Once we have saved our Work Item Type definition, we can open a bug and check that everything is correct.

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avr. 20

Recently, I was needing to publish the powerpoints coming from various speakers on my server. When I have seen the size of some powerpoints (more than 20Mo) I thought it would not be a very nice user experience if my end-users were needing to download documents of such a size.

The problem

When you deal with Powerpoint documents, you will add some medias (images, cliparts, ...) to give them a better look. And of course the more medias you add, the bigger will be your powerpoint document.

As long as you work locally, this is not such a big deal. But when you need to publish your document (send it by mail, publish on internet, ...) it can bother you if you do not want your recipients or end user needing to download files of 10 or 20Mo.

Do we need such a size ? Usually, no. So what can we do ?

The Microsoft solution

Powerpoint includes a way to compress all the pictures of your document. To do that, they will reduce the quality of the images (DPI) depending of the profile (print, screen, email), and also remove the cropped parts of your images. To do that,

  • select one of your images
  • do to the Picture Tools / Format menu
  • choose Compress Pictures

This should normally help you to reduce your document size.

So is there a problem ?

This solution is nice but does not give you a lot of control about the document size. Let's imagine you have added some TIFF or BMP pictures in your powerpoint document (or doing some "Print Screen" and "CTRL+C"). Powerpoint will shrink them but will never point out that you have included some file format that are probably completely useless.

So in my view the real solution to investigate and understand the document size is to be able to check very quickly all the media that are present in your document, and check their size. The biggest ones can so be pointed as the first one to correct !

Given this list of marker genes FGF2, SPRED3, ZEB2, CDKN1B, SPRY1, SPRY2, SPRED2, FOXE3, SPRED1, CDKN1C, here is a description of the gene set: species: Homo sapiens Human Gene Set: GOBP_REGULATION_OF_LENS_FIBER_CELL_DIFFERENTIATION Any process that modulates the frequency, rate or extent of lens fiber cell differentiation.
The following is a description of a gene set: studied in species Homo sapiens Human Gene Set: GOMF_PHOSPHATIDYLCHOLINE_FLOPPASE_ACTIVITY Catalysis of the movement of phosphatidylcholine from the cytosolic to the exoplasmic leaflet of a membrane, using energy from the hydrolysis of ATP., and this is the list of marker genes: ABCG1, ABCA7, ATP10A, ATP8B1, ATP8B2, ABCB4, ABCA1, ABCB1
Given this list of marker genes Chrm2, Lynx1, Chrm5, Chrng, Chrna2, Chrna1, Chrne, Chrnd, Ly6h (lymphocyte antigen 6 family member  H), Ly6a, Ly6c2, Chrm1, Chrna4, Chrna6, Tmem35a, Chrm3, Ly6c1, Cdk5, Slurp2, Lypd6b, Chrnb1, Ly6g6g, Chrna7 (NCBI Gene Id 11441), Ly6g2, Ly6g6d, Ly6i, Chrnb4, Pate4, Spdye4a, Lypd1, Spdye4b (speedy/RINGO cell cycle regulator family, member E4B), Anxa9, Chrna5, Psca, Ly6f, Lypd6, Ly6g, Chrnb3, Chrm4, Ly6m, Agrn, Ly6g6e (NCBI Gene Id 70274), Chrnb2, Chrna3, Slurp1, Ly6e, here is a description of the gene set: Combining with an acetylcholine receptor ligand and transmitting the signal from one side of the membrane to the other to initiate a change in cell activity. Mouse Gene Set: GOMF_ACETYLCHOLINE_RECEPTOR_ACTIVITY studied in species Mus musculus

Lets use Jarod.PowerpointAnalyser

To be able to analyse the documents, I have quickly written a tool that will analyse the content of the powerpoint to help you pointing wich medias are responsible of your document size. 

How does it work ?

  1. Select the document you want to analyse by using the browse button
  2. Then click on the button Analyse
  3. Check the different medias you have and their respective size

In the given example you can clearly determine the source of the problem : 3 images of 3 and 6Mo are clearly responsible of the document size.

Which image are they ? The column Used in slides will tell you where they are used in your powerpoint. Some explanations : 

  • slide17 : your image is located in the slide number 17
  • slideMaster1 : your image is located on your first slide master
  • slideLayout1 : each slide master can be composed on several layout (empty slide, image slide, ...). In that case you image is located on the first layout

If you have several images on the same slide, you can quickly use the View link to get a preview of the image.

How to install it ?